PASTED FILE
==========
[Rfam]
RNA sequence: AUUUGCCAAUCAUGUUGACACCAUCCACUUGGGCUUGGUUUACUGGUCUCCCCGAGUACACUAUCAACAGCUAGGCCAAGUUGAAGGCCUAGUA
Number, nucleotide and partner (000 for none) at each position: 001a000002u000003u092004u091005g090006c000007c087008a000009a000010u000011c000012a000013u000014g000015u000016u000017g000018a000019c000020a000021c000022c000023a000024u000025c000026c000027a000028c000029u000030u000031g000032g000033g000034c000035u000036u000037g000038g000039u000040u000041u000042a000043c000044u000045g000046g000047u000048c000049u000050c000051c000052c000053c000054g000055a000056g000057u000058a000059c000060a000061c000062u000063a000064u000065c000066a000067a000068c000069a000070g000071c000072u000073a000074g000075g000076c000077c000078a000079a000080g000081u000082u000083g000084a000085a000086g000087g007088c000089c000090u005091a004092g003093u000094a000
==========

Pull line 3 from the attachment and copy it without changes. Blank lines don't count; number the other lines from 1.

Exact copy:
Number, nucleotide and partner (000 for none) at each position: 001a000002u000003u092004u091005g090006c000007c087008a000009a000010u000011c000012a000013u000014g000015u000016u000017g000018a000019c000020a000021c000022c000023a000024u000025c000026c000027a000028c000029u000030u000031g000032g000033g000034c000035u000036u000037g000038g000039u000040u000041u000042a000043c000044u000045g000046g000047u000048c000049u000050c000051c000052c000053c000054g000055a000056g000057u000058a000059c000060a000061c000062u000063a000064u000065c000066a000067a000068c000069a000070g000071c000072u000073a000074g000075g000076c000077c000078a000079a000080g000081u000082u000083g000084a000085a000086g000087g007088c000089c000090u005091a004092g003093u000094a000